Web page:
Trump dropped Manafort over conflicts with certain nations

In a sit-down interview with journalist Sharyl Attkisson, President Trump explained what led to his decision to accept Paul Manafort’s resignation from his presidential campaign.

‘Well, I think we found out something about he may be involved with all – with certain nations, and I don’t even know exactly what it was in particular,’ Trump said on Attkisson’s Full Measure program. ‘But there was a point at which we just felt Paul would be better off – because we don’t want to have many potential conflicts.’ 

Manafort quit the Trump campaign on August 19, 2016, after a number of reports questioned his business dealings, including work he did for a Russia-aligned political party in Ukraine. 

In a new interview, President Trump explained why Paul Manafort was pushed to resign from his campaign, noting there were concerns he had ‘conflicts’ with ‘certain nations’ 

Before leaving for Asia, President Trump (left) sat down with journalist Sharyl Attkisson (right) and talked about his relationship with Paul Manafort 

Paul Manafort was indicted on Monday having received tens of millions of dollars for his lobbying work and keeping the cash in offshore accounts 

President Trump (left) noted numerous times to Sharyl Attkisson (right) that Paul Manafort only worked for him for a short time. Manafort did work for the Trump campaign for a little under five months 

That work was front and center in the 31-page, 12-count indictment unsealed last Monday, which alleged that Manafort and his deputy, Richard Gates, received tens of millions of dollars for this work and funneled it through offshore accounts, to finance a lavish lifestyle. 

Talking to Attkisson at the White House last week, before departing on his Asia trip, the president explained how Manafort came on board his presidential campaign.  

‘Well, it was a friend of mine who was a businessman – a very successful businessman and a good person, and you know, Paul was not there very long,’ Trump explained.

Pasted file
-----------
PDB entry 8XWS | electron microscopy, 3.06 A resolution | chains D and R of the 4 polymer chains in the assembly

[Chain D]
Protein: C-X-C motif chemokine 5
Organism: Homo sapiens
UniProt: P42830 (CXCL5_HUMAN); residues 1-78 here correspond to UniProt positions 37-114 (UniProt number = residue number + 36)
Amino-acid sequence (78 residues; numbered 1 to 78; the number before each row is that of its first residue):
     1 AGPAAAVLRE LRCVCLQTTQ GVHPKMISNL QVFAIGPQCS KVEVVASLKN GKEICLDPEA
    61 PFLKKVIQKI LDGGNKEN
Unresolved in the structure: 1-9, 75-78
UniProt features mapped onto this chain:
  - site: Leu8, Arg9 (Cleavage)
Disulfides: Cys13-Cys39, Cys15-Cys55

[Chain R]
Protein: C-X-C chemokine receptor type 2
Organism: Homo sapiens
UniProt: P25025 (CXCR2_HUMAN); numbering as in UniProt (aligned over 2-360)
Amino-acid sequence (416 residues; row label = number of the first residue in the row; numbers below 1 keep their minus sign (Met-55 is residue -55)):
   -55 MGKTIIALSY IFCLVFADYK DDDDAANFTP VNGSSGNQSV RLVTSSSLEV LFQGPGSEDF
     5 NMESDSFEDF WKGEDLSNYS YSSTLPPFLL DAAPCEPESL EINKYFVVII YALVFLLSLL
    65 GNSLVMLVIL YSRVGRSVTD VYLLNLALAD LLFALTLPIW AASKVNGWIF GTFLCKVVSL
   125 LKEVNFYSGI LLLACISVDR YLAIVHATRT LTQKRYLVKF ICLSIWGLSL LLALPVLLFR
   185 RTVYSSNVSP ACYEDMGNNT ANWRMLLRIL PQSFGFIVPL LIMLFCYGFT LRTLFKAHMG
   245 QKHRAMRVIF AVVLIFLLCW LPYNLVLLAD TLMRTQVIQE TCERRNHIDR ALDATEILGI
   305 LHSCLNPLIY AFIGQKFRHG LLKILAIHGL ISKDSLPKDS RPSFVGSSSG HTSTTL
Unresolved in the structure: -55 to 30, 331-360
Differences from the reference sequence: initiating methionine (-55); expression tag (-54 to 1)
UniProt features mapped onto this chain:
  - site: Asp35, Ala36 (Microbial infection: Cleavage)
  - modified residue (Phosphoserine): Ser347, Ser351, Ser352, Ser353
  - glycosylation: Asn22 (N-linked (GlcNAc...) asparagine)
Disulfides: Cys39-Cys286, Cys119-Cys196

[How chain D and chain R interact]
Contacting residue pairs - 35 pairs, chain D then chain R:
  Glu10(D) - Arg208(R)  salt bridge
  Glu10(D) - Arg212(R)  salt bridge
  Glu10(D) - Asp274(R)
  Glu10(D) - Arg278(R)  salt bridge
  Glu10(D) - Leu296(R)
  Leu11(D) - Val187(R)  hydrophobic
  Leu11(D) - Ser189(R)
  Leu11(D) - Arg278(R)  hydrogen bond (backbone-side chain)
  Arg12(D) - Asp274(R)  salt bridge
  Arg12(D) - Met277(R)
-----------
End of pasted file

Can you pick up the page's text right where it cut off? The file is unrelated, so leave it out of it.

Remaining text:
When asked if he wanted to identify the person, the president declined.

‘Well, I don’t want to get him involved, he’s a private person,’ Trump explained.  

Politico, however, identified the individual as Tom Barrack, in an article written in May

Barrack, a real estate investor, is a longtime friend of Trump’s who was chairman of the President Inaugural Committee. 

Through Barrack, Manafort reached out to the Trump campaign in February of 2016 and by March was hired to do unpaid work.   

Manafort was promoted in May to campaign chairman, with the expectation that he would help Trump win the delegate fight at the forthcoming Republican National Convention in Cleveland. 

He had absorbed much of the campaign manager’s work by June when Trump decided to fire Campaign Manager Corey Lewandowski, though found himself out of a job two months later. 

‘What people don’t mention Paul was not there for a very long period of time,’ Trump argued about the just under five months Manafort worked for the campaign. 

Mentioning again that he was concerned about Manafort’s conflicts, Trump added, ‘I could have kept him longer. I don’t think anybody would have complained.’ 

Trump also pointed to Manafort’s previous political work when explaining why he hired him.  

‘Look, look people don’t realize Paul Manafort worked for Ronald Reagan,’ Trump said.  ‘He worked for Bob Dole, I think the firm was involved with many people, I don’t have to mention names, but I heard they were involved with John McCain, he’s an honorable guy, they were involved with many people, many, many people.’ 

‘This was a firm that was well known in Washington for years,’ the president continued. ‘And represented many, many big people, politically-speaking, and Ronald Reagan being No. 1, so the reputation I always felt was very good and I had him for a short period of time, he was only there for a very finite period of time.’ 

Trump then added that he thought the whole thing was a shame. 

‘But, you know, I feel badly for him because I always found him to be really a very nice person,’ the president said.